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I was following a tutorial here; the matrix in echelon form is as follows: echelon form matrix

In the video he says that that would be further processed to be in its reduced echelon form and that each row should be a leading $1$. Starting with $-32$ in $R_3$ using a Scale operation so $\frac{1}{-32R_3}\rightarrow R_3$ to suffice a leading $1$ on every row.

While further down the video there was another example here and the reduced echelon form of the matrix he was solving was this:

reduced echelon form matrix

Why did he not work to produce a leading $1$ in the second matrix; why did he just stop at $R_3$ and let $R_4$ have $0$s and $3$ and no leading one? While in the first matrix he converted the $-32$ entry to become a leading $1$? I understand scaling does not change the solution set but why in this example he worked to have leading $1$s in all rows in the first matrix while that was not the second for the second matrix?

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As you pointed out, there's no change in the solution set if he changes $R_3$ to $-\frac{1}{32}R_3$ in the first example. The same can be said for the second example; $[0\text{ }0\text{ }0\text{ }|\text{ }3]$ describes the same set as $[0\text{ }0\text{ }0\text{ }|\text{ }1]$, which, as he (and the above commenter) pointed out, doesn't make any sense.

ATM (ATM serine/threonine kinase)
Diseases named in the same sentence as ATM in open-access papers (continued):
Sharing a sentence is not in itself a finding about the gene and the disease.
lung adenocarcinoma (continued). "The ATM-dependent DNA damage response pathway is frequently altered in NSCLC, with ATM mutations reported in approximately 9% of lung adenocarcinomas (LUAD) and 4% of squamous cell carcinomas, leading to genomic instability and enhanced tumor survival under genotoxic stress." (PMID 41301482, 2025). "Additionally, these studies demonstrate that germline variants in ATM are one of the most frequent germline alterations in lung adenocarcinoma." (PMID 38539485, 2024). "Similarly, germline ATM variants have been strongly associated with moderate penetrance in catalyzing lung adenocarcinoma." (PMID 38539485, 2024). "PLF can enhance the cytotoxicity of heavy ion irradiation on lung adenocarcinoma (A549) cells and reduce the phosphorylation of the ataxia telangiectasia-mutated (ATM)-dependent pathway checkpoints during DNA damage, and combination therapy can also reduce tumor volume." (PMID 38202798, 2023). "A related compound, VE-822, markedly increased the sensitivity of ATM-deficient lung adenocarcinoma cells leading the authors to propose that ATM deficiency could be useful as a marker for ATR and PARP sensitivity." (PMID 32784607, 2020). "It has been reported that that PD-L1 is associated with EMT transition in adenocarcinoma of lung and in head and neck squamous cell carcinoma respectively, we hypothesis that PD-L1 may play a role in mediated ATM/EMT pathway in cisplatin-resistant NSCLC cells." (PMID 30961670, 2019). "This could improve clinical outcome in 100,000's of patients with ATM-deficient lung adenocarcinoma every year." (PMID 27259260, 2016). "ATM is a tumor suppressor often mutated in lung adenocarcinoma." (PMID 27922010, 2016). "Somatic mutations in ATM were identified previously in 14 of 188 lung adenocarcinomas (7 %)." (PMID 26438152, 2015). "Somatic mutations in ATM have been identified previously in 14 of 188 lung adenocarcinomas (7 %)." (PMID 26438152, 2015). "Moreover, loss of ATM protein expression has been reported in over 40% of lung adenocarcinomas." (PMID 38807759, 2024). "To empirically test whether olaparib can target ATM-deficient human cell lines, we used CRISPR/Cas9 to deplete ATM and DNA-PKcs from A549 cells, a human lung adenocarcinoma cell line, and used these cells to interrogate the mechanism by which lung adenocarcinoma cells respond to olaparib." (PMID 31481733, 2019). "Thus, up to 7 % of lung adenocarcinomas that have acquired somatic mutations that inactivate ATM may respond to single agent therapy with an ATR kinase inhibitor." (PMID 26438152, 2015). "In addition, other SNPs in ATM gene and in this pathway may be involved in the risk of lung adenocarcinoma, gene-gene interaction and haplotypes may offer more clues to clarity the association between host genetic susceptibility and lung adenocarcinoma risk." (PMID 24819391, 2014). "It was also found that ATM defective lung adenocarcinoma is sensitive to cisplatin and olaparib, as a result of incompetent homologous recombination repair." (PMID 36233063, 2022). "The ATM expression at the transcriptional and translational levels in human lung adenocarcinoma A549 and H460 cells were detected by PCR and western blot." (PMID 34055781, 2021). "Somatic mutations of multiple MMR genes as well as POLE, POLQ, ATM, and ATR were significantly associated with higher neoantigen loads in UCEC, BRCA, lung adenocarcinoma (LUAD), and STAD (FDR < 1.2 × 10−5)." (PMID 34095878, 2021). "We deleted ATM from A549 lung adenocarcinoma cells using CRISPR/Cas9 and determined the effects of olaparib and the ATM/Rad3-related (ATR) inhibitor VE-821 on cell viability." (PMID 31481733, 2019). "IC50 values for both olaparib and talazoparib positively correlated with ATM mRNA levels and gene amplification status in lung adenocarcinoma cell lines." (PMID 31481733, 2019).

However, the reason why the youtube guy did this, if you continue watching on, is because he wanted to get the matrices to row reduced echelon form. In other words, he divided by $-32$ so that he might simplify the matrix further. The second matrix, you'll note, is already $0$'ed and $1$'ed for all other rows bar $R_4$, and we can see that $R_4$ is inconsistent, so there's really no need to do anything to it.

tl;dr: Simplifying the inconsistent row in the first matrix helped us gain more info about the matrix, while doing that in the second matrix would not have.

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